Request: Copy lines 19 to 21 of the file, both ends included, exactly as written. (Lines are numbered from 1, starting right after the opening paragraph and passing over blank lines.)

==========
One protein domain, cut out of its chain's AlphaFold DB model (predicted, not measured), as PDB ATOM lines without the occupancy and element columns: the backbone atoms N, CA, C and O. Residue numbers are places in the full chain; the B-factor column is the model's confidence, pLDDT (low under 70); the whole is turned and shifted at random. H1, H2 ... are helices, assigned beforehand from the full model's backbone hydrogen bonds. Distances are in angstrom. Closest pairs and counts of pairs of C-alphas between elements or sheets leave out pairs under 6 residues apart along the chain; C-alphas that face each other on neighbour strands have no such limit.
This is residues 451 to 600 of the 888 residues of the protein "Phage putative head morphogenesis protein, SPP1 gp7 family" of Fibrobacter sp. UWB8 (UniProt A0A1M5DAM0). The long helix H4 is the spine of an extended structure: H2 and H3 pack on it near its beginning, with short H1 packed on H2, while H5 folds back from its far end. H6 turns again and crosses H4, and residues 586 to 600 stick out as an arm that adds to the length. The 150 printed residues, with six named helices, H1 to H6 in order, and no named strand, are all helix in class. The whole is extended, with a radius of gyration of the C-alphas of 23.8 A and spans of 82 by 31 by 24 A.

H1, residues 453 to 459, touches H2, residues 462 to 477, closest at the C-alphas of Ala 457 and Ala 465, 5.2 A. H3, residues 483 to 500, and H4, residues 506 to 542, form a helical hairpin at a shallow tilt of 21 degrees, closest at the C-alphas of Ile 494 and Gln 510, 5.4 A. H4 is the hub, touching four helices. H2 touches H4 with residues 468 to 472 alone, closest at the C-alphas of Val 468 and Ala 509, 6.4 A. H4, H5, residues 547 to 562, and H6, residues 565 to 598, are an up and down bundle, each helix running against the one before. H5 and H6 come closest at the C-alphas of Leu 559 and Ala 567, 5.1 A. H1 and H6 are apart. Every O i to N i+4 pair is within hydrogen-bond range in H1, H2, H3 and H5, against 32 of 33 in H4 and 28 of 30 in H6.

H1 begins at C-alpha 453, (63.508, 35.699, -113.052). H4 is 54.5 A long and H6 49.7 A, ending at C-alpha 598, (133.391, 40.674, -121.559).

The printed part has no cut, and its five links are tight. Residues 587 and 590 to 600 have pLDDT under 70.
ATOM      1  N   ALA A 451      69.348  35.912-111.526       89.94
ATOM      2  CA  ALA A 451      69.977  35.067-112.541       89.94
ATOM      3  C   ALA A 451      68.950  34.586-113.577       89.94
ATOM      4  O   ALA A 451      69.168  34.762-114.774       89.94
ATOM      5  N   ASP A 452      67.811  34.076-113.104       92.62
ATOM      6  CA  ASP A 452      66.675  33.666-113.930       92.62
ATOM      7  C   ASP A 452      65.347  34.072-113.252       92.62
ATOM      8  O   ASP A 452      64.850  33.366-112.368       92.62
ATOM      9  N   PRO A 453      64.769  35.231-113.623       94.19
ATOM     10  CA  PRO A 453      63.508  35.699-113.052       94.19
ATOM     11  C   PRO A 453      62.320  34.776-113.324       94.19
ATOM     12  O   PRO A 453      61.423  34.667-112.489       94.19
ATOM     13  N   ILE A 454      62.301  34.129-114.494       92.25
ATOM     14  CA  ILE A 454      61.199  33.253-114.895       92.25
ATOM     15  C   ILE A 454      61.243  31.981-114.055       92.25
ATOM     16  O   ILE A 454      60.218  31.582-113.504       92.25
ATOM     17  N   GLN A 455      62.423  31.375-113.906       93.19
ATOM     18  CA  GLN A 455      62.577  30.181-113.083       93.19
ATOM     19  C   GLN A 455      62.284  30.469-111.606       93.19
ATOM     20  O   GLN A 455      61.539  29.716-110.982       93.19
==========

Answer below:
ATOM     15  C   ILE A 454      61.243  31.981-114.055       92.25
ATOM     16  O   ILE A 454      60.218  31.582-113.504       92.25
ATOM     17  N   GLN A 455      62.423  31.375-113.906       93.19